Your great grandmother McDaniel was abandoned in her 40's by her husband, leaving her with 11 children. She had had to drop out of school in 3rd grade. Her parents thought it was worthless for a girl to get more education than that, and wanted her at home to help them run their leased poultry farm operation. She ran away from home when she was 16, married and then, amazingly for that time, divorced her husband. She had 2 children at that time, and supported them by taking in laundry and doing janitorial work. She married James Earl McDaniel, and had 9 more children. She kept chickens in the backyard, and a garden, to make ends meet. When her husband left during the depression, Grandma McDaniel again took in washing and took janitorial jobs, and all the children worked to keep the household fed. When times were at their worst, Grandma McDaniel had to swallow her pride, and go "on the dole." But she managed to get all her sons through high school, and your grandfather through college and medical school. She felt, though, that daughters did not need that much education, and strongly favored the boys.
Your grandmother Hilda McKenzie was widowed in her 40's, with 5 children. She had actually worked outside the home before being married. She was a secretary briefly, at a candy company. But she told me many times that she told them, smugly, that she was going to be married, and could not come back to work. Although Grandma Hilda had a high school diploma (unusual in those days), and was very bright, she stayed home after marriage, and even after her husband died, relied on Social Security and her brother to bring in the money needed in the household. She told me about women who competed with each other in housekeeping skills to the level that they would measure the setting of the shades on each window, to be sure they were even. That was their measure for success in life, that and their children.
My father made a point that both his daughters should get college educations and more. He always said that every girls should be able to support her family by doing more than janitorial work. He watched his mother (your grandma McDaniel) struggle along, and felt her lack of education made her life much harder. But thinking about the times she lived in, I think it probably would not have helped her farther than perhaps getting a secretarial job. It has been a huge change during my lifetime, that women can expect to get work as lawyers, doctors, politicians, and leaders in business. That would never have been available to our grandmothers. Women in their day relied on their husbands, brothers and fathers, and really had very few options when those men failed them.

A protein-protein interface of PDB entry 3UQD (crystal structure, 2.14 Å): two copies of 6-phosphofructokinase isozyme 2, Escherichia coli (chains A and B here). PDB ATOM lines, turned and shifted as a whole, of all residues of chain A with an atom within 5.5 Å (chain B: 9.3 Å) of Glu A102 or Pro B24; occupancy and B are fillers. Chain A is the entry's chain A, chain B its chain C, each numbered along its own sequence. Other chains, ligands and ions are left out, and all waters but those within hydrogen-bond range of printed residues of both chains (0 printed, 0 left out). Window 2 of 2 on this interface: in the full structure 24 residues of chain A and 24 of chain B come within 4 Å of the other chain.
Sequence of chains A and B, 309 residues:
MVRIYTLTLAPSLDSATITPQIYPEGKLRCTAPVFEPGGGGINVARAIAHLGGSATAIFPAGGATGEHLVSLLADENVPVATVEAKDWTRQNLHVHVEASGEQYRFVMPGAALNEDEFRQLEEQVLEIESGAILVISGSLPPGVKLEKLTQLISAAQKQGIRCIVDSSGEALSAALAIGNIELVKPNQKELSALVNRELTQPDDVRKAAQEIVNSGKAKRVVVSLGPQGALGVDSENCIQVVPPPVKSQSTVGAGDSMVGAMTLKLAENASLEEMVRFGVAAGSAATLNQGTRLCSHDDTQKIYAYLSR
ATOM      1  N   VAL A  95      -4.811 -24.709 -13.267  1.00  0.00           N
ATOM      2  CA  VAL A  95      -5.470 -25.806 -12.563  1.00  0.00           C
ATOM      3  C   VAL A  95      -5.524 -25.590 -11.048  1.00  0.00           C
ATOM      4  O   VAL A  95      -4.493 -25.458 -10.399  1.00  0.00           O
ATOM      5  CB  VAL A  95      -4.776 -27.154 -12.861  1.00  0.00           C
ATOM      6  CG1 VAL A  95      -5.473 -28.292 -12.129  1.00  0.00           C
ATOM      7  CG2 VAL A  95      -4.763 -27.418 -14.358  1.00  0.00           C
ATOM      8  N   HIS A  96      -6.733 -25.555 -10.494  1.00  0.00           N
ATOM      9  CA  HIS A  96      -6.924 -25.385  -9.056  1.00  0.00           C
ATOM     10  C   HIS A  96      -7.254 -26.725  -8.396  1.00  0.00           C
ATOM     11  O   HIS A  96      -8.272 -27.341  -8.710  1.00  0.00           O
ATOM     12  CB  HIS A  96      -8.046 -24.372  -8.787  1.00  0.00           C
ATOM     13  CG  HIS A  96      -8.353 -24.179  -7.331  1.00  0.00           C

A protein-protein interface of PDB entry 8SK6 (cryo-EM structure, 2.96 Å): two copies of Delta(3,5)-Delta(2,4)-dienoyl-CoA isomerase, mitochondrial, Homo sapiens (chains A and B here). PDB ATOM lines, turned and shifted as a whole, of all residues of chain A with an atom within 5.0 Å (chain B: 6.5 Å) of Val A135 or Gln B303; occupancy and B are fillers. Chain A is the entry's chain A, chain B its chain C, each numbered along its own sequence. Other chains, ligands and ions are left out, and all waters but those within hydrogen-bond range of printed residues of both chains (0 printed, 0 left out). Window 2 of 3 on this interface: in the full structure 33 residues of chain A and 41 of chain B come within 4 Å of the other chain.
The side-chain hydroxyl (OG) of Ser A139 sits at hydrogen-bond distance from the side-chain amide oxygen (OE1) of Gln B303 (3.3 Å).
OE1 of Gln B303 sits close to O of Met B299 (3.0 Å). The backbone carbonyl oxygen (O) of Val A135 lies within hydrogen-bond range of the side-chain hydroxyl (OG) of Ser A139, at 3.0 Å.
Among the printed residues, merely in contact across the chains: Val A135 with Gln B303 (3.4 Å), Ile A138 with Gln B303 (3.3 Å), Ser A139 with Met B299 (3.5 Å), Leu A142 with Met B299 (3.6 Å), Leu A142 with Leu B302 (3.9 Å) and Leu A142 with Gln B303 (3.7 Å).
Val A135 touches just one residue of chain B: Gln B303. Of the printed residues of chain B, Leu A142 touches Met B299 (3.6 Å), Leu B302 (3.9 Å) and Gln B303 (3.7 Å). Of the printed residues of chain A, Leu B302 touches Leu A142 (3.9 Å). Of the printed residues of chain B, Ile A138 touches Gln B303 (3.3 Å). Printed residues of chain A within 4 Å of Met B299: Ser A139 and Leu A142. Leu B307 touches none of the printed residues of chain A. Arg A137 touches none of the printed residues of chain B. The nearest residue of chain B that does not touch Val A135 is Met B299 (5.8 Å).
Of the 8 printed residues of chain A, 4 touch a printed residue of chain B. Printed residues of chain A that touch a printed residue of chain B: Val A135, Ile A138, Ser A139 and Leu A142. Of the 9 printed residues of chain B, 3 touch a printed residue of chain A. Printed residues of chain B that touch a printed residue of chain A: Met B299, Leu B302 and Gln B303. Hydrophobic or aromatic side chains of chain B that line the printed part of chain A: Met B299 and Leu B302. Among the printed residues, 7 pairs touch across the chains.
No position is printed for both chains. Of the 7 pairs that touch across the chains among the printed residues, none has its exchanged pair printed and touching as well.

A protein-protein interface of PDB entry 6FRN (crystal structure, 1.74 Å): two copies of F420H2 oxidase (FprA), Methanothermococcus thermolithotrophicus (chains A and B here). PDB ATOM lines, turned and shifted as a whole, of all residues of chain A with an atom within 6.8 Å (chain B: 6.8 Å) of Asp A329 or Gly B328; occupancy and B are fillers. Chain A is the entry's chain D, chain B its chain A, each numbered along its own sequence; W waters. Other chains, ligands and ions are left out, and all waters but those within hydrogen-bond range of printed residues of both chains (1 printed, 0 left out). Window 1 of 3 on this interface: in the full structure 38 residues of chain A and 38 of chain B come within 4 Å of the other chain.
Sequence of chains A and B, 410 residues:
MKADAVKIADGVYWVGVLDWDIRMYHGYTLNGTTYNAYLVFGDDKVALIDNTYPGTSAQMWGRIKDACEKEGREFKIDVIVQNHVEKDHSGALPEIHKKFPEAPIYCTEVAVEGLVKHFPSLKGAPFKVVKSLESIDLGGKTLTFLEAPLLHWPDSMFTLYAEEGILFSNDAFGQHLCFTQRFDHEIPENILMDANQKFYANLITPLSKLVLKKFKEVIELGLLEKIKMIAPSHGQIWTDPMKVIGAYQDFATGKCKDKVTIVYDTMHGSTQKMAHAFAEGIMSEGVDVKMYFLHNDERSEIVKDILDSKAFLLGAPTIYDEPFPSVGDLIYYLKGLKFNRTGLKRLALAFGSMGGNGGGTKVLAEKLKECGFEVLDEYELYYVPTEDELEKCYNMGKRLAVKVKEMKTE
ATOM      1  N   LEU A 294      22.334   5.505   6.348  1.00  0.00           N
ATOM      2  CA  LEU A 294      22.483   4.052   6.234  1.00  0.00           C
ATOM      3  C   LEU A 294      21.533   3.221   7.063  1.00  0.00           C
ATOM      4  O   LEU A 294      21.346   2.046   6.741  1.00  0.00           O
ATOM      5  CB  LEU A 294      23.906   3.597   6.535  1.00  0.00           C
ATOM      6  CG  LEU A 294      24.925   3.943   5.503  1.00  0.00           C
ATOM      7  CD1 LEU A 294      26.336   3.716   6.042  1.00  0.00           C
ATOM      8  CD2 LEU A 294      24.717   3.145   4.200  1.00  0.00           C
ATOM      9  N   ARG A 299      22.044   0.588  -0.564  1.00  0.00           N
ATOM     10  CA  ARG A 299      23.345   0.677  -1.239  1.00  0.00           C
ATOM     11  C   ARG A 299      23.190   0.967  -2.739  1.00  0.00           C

However, as much as things have changed, I feel that live is still so much stacked against women. I am so grateful that you have had gumption all your life. You needed all that practice speaking back to big people and arguing with your brother. You will be glad you learned not to back down, just to let a man feel better about himself. But you will also be glad you learned to modulate your voice, not strident as women with no power must be, but assertive, as women with some power can be. We ride upon the shoulders of those who went before. Both in our family and in our society, we live as we do because of those grandmothers, and those suffragettes and feminists who pushed to change our world. I know you are aware of how fortunate a time and place we are in, and are grateful. I also have faith that you will live your life so that your daughters and grand-daughters will have as much or more chance in life.
Posted by Betsy McKenzie at 4:30 PM
Wednesday, March 07, 2007
The Chronicle of Higher Education, linked above, has several excellent pieces about Presidential libraries, including a discussion of the current controversy over the George W. Bush library at SMU. (you can visit a blog maintained by Benjamin H. Johnson, an assistant professor of history who is one of the leading critics of the proposal here)
But this article goes way beyond, with bunches of history on the development of presidential libraries, beginning with FDR. The Chronicle includes a wonderful table with links to all the presidential libraries, and notes on what federal law governs each one. It changes over time, from the Presidential Libraries Act of 1955 , which considers the papers the personal property of the former President. That means, for instance, that the President may pick and choose what is given, and that the Freedom of Information Act does not apply to the collection.
More recent libraries, have different laws that apply. This began with Richard Nixon's library (formerly private and now moving to become public), when he ordered the National Archives to destroy many of his materials, and Congress moved to pass the Presidential Recordings and Materials Preservation Act, to prevent this destruction.